Wednesday, December 1, 2010
Quotes for the day
Every time we witness an act that we feel to be unjust and do not act we become a party to injustice. Those who are repeatedly passive in the face of injustice soon find their character corroded into servility. Most witnessed acts of injustice are associated with bad governance, since when governance is good, unanswered injustice is rare. By the progressive diminution of a people's character, the impact of reported but unanswered injustice is far greater than it may initially seem. Modern communication states through their scale, homogeneity and excesses provide their populace with an unprecedented deluge of witnessed, but seemingly unanswerable injustices.
-- 'Conspiracy as Governance' (pdf.)
Foresight requires trustworthy information about the current state of the world, cognitive ability to draw predictive inferences and economic stability to give them a meaningful home... Secrecy, malfeasance and unequal access have eaten into the first requirement of foresight ('truth and lots of it'). Foresight can produce outcomes that leave all major interests groups better off. Likewise the lack of it, or doing the dumb thing, can harm almost everyone.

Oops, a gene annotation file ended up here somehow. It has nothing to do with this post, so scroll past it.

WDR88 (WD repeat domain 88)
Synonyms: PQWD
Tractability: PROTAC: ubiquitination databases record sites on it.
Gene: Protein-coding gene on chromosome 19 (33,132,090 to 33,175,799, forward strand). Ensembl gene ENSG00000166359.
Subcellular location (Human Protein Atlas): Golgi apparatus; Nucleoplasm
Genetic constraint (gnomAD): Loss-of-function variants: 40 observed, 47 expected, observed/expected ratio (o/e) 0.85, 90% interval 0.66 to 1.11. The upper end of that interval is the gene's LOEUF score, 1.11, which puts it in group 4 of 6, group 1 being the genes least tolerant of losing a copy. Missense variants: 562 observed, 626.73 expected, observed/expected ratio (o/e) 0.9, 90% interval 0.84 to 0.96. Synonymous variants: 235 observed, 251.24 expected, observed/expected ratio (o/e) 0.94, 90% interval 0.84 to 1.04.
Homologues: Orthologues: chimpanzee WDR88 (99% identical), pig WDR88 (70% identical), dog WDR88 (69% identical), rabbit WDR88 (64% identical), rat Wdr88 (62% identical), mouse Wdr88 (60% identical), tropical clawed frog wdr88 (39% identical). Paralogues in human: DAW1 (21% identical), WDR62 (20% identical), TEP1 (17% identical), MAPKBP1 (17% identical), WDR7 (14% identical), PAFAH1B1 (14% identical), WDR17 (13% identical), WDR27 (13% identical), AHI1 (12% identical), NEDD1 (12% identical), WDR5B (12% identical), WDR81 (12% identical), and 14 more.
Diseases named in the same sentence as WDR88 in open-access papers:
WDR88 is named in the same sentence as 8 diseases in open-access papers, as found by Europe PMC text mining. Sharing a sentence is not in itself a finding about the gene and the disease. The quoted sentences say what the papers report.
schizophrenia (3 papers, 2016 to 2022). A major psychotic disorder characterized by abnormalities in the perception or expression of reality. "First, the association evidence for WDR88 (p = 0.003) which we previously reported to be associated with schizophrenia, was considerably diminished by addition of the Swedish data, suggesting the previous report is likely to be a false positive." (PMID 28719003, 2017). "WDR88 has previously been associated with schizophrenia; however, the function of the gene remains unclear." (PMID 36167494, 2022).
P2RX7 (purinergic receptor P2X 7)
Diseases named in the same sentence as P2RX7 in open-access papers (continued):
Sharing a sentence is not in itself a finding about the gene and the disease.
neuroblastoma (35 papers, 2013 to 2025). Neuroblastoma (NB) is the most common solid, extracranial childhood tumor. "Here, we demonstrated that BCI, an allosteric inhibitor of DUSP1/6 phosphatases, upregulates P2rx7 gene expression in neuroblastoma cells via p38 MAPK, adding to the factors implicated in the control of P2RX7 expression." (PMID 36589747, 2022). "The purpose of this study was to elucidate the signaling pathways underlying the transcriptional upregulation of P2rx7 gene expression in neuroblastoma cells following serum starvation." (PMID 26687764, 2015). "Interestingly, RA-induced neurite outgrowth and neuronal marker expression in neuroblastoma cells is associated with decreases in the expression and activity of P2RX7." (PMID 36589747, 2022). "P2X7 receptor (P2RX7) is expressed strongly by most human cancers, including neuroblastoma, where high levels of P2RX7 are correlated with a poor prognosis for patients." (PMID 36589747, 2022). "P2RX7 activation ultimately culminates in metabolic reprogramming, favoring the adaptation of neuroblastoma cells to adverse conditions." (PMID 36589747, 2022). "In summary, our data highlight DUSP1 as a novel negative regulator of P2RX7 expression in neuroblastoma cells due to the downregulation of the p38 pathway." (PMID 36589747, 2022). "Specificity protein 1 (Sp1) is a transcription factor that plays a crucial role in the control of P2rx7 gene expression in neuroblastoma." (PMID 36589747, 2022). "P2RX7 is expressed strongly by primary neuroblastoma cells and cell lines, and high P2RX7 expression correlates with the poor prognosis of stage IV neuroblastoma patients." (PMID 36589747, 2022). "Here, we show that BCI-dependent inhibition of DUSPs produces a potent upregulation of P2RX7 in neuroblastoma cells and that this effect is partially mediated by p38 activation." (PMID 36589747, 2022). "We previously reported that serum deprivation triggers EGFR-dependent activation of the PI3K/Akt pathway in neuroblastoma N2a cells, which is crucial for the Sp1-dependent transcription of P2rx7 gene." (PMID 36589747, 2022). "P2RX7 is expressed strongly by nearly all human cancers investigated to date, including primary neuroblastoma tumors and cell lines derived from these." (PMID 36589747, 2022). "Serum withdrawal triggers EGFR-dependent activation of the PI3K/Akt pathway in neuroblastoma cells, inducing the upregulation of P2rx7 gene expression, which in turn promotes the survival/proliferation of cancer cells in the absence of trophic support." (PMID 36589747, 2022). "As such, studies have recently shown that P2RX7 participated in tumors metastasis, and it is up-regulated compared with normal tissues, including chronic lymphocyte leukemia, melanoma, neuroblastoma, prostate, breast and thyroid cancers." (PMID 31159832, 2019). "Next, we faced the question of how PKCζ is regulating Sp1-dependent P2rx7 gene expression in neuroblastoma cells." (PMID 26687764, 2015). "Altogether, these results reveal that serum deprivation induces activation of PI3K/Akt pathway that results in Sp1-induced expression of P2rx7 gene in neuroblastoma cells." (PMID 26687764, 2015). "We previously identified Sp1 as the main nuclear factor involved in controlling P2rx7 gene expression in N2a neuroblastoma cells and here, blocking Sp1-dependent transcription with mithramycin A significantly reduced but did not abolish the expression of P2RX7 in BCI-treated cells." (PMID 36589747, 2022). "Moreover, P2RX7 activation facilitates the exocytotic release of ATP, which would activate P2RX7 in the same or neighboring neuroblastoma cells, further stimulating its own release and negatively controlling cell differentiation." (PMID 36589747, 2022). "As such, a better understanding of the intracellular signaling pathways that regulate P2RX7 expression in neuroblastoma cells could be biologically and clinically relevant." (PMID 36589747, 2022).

The more secretive or unjust an organization is, the more leaks induce fear and paranoia in its leadership and planning coterie. This must result in minimization of efficient internal communications mechanisms (an increase in cognitive 'secrecy tax') and consequent system-wide cognitive decline resulting in decreased ability to hold onto power as the environment demands adaptation.
Hence in a world where leaking is easy, secretive or unjust systems are nonlinearly hit relative to open, just systems. Since unjust systems, by their nature induce opponents, and in many places barely have the upper hand, mass leaking leaves them exquisitely vulnerable to those who seek to replace them with more open forms of governance. Only revealed injustice can be answered.
An authoritarian conspiracy that cannot think is powerless to preserve itself against the opponents it induces. When we look at an authoritarian conspiracy as a whole, we see a system of interacting organs, a beast with arteries and veins whose blood may be thickened and slowed until it falls, stupefied; unable to sufficiently comprehend and control the forces in its environment... New technology and insight into the psychological motivations of conspirators can give us practical methods for preventing or reducing important communication between authoritarian conspirators, foment strong resistance to authoritarian planning and create powerful incentives for more humane forms of governance.